Monday, August 30, 2010

The Last Exorcism (2010)

I went to see The Last Exorcism today, and as much as I hate to speed up the end of the summer, it was a good jump start to the horror season (fall/halloween/shocktober). I first heard about the movie from my brother, and then again from my friend, both in passing, and my reaction was, "huh, another exorcism movie?" That's not to say that there's anything wrong with exorcism movies - The Exorcist holds a special place in my heart, and the theme touches on demonology which is a topic I have always been fascinated by. But, when it comes to picking out movies to go see in the theater, I have to be selective. I would love to go out and see every horror movie that comes out - and I even tried that once, for a very brief period of time - but considering my finances, and the ease of viewing films in the comfort of my home, I tend only to go out for the ones that really catch my interest.

And there are films like Paranormal Activity - though rare, and hard to anticipate before seeing - that are good enough that getting to see them in the theater is a treat. So it's worth taking the risk every now and again. I had heard that this new exorcist movie was really scary, and I read that it took a documentary approach, and the opportunity came up, so I decided to see it. I'm glad I didn't go into the movie with a lot of knowledge, or supposed knowledge about it - I don't even think I remember the trailer, though I probably saw it once or twice - because it's good to go into a movie fresh (rather than risk being disappointed that the supposed army of Predators turns out to be a single Predator, with just two and a half more throughout the movie).

Anyhow, the plot of the movie revolves around a preacher who doesn't really believe, but is nevertheless a good performer at his church (the "praise Jesus!" kind). He's done lots of exorcisms throughout his career, and thus, as an insider, knows how fake they are. But because there are potential dangers involved with these exorcisms (accidental deaths and the like), he wants to reveal the hoax for what it is. So his plan is to film one such exorcism, while revealing all his tricks, so the public can know once and for all what a sham it all is. Of course, it's not spoiling much if I tell you things don't go quite as smoothly as planned.

Actually, the movie does a good job of keeping you guessing at what's really going on, even through (and beyond) the end of the movie. Is she really possessed or not? Is it a demon or a psychological disturbance? What are each character's motives? And the ending, for me, was really exciting.

!!! SPOILERS !!! (Stop reading if you haven't seen the film and don't want it to be spoiled)

At the end, the movie veers left into Rosemary's Baby territory, with a bonfire and a satanic ritual and everything. The only thing missing is the demon himself. Of course, seeing it would erase any questions, but for once, I would love a documentary-style cinéma vérité film to actually have the balls to completely throw out realism, and conjure up some really wicked looking monsters a la the fx in John Carpenter's The Thing. (Cloverfield was entertaining, but J.J. Abrams' CG Colossus wasn't horror enough). It wouldn't be "realistic", but damn would it be scary. Like a nightmare playing out on the silver screen.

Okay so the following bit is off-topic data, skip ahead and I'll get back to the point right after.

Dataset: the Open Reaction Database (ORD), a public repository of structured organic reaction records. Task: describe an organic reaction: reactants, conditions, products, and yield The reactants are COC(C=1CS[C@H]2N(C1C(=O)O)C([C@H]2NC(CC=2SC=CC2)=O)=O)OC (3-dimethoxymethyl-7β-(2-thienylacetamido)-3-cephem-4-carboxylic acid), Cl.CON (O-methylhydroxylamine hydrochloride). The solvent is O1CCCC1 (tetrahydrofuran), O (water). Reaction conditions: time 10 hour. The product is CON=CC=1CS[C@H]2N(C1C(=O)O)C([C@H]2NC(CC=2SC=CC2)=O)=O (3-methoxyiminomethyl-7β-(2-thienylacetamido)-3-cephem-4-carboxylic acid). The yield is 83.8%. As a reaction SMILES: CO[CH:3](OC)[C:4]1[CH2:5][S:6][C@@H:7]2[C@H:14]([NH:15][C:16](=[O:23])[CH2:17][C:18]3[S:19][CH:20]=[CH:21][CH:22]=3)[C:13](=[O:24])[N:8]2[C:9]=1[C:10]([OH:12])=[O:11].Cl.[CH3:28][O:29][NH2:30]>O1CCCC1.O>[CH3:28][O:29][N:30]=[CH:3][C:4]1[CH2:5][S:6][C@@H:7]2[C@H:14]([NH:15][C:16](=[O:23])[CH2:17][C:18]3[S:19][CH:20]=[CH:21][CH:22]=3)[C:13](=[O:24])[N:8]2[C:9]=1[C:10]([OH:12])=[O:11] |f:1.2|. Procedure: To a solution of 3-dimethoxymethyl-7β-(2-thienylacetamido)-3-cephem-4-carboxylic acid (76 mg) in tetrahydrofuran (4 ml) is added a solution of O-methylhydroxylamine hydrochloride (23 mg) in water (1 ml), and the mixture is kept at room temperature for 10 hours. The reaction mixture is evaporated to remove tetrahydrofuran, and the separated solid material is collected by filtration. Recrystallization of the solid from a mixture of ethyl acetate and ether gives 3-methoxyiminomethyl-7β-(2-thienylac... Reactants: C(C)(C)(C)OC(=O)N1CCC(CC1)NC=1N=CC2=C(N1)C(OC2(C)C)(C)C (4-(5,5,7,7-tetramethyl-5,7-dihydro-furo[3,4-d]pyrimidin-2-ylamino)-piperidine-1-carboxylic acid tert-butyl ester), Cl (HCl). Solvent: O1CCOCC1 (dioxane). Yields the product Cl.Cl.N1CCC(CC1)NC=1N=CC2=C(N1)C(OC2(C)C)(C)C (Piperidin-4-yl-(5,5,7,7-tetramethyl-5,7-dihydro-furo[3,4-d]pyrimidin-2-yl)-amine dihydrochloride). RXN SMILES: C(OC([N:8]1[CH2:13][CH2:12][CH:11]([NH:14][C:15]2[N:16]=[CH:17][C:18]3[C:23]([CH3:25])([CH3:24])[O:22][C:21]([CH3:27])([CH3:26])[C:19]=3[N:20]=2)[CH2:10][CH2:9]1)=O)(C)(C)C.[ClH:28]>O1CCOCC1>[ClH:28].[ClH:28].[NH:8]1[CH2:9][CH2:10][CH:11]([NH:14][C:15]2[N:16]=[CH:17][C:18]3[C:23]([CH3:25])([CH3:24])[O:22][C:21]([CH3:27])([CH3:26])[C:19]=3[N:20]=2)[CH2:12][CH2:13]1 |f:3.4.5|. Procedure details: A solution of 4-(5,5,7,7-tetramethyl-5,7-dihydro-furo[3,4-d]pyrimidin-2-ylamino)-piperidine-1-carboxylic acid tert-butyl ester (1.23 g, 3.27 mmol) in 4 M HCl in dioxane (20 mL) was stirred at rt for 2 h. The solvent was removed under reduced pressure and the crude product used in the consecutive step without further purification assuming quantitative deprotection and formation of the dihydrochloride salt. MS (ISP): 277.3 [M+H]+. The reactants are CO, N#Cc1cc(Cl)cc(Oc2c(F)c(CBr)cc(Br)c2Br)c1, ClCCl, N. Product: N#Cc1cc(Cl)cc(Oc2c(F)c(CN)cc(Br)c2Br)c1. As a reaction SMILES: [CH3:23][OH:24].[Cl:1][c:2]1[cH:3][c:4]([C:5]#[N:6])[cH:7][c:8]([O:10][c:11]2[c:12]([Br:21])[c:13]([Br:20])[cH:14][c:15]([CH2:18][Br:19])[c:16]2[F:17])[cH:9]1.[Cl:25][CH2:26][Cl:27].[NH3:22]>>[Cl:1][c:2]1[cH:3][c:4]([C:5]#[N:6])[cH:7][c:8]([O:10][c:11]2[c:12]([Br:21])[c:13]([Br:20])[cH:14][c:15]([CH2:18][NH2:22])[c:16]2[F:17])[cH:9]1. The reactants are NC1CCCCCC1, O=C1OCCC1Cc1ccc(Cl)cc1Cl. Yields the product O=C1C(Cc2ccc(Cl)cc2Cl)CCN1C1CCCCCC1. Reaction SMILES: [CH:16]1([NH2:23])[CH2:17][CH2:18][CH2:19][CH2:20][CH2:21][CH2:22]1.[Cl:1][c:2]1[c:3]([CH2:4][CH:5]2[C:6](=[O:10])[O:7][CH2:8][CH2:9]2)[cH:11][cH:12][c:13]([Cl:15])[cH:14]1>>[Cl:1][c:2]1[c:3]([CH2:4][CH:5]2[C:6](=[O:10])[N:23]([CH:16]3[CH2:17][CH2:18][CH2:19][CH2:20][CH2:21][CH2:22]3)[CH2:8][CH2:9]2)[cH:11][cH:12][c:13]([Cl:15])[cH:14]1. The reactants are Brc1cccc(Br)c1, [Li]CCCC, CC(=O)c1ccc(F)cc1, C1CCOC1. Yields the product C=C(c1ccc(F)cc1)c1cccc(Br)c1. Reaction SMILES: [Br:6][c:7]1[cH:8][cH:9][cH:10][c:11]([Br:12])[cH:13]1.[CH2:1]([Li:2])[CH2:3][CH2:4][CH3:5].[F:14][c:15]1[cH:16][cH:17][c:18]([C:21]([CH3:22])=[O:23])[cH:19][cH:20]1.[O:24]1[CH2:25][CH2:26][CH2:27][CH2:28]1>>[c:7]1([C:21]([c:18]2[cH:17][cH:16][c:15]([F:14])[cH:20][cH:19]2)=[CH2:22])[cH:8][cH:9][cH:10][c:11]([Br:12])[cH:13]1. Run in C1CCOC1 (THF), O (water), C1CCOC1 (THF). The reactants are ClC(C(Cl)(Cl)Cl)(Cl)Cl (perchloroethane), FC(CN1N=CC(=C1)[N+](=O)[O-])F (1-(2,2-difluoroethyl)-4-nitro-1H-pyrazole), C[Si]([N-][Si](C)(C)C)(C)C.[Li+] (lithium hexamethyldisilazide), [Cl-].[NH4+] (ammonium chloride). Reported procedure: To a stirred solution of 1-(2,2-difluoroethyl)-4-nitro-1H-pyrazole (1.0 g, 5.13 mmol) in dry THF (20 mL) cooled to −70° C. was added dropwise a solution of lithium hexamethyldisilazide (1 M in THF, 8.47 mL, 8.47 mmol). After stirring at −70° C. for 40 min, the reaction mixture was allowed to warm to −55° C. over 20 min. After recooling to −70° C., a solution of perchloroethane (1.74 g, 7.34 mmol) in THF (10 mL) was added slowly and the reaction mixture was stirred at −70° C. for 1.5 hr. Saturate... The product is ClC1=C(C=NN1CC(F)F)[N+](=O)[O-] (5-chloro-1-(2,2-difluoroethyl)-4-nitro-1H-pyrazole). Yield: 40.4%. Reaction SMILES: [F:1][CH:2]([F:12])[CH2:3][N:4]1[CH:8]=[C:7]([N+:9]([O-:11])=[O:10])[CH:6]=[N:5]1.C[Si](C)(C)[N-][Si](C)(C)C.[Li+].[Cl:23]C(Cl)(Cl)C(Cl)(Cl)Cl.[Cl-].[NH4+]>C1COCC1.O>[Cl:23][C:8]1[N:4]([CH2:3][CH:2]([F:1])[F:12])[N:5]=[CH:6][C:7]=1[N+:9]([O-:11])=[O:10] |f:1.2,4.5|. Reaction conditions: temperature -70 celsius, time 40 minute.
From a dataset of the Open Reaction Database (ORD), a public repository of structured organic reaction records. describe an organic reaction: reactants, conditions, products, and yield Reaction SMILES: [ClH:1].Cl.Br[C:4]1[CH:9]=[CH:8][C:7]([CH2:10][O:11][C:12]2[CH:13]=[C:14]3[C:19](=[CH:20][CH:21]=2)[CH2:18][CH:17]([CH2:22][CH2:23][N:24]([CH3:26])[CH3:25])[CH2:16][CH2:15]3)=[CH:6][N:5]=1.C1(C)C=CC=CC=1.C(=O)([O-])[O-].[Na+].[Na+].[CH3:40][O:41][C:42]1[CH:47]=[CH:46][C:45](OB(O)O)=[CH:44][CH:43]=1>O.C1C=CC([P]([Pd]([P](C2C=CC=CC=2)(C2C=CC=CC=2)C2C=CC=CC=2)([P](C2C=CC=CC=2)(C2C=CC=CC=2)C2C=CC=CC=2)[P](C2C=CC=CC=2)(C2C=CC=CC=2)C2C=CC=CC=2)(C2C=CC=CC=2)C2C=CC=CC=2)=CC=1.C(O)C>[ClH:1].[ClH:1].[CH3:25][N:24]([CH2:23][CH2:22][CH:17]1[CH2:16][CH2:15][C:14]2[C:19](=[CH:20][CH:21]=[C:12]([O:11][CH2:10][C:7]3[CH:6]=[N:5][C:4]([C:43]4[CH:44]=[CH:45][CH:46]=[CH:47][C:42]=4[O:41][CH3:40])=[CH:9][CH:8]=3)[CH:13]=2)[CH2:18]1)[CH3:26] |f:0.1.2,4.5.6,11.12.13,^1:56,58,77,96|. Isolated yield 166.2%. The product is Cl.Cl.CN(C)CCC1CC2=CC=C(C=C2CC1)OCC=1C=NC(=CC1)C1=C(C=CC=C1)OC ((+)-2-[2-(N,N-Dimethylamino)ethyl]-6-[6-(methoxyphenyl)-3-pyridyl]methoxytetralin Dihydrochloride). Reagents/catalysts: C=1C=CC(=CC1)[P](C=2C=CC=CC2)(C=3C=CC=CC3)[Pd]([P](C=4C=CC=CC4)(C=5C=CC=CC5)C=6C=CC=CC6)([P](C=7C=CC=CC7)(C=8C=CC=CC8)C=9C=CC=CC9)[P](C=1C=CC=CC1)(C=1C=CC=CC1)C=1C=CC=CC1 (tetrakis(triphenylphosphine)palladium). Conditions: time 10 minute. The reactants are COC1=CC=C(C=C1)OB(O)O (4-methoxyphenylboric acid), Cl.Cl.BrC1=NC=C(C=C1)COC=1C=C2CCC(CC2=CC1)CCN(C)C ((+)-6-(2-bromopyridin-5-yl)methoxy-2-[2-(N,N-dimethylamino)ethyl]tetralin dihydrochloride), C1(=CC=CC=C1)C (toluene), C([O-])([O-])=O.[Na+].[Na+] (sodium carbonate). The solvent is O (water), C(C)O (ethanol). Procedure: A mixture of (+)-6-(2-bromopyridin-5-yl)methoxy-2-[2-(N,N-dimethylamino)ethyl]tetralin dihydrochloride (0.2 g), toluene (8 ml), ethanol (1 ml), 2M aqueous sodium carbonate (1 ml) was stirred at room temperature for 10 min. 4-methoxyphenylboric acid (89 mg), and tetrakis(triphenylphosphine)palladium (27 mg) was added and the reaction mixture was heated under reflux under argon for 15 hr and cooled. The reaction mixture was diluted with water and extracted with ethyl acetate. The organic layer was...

I really like how, as the plot twists and turns, you get all these different possible explanations behind the possession/exorcism, and possessions/exorcisms in general. Like, there's the question of whether it's real or a hoax, and if it's real, if it's actually the devil, or is it merely a psychological condition. I love how, at one point, the reverend determines that the girl is suffering not from possession but from shame - from her severely conservative upbringing. She's so ashamed of having gone off and gotten herself pregnant that she's killing livestock in cold blood, and lashing out at her brother, and she's convinced that she's been possessed by Satan. Ha. Too bad the explanation then veers away from even that. Though the territory it occupies instead is even cooler.

A couple things bothered me about the film. They go on about how this is a "young girl" being possessed, when the character is all of 16, and the actress is probably around 24. The girl in The Exorcist (the unforgettable Linda Blair) was 14, playing a convincing 12. Now in backwoods Louisiana, I could see an overzealous, overprotective father treating his 16-year-old daughter like an infant, pure and innocent (aside from the demonic possession), but even the somewhat more worldly reverend repeatedly mentions how he doesn't like getting involved with "kids".

Now if ever there was an advantage to casting a 24-year-old in this role, it would be to milk the scene where she takes off her clothes, wanders outside with the camera in hand, to the shed in the back yard at night. But the most you get to see is a bare shoulder. In fact, you can see more (which still isn't a lot) in a different scene, when she's wrapped in a towel presumably after bathing. The aforementioned scene is a perfect opportunity for some good old-fashioned nudity, and they completely waste it. She proceeds to bash a cat to bloody bits in that shed, and though the camera is jerky, you at least get flashes of the carnage, but you don't get to see any bare skin at all. Sigh. It speaks for itself.


So maybe it's not perfect, but I enjoyed it, and I thought it was very good. I always feel the inclination to visit the IMDb forum for a film after I watch it, to catch the buzz, and hear what people are talking about. But unfortunately, the average poster on IMDb is a moron, and there's a lot of threads complaining about the ending, which I thought was awesome. Whatever. Regarding the film, I liked it, and if it's within your scope of interest, I recommend it.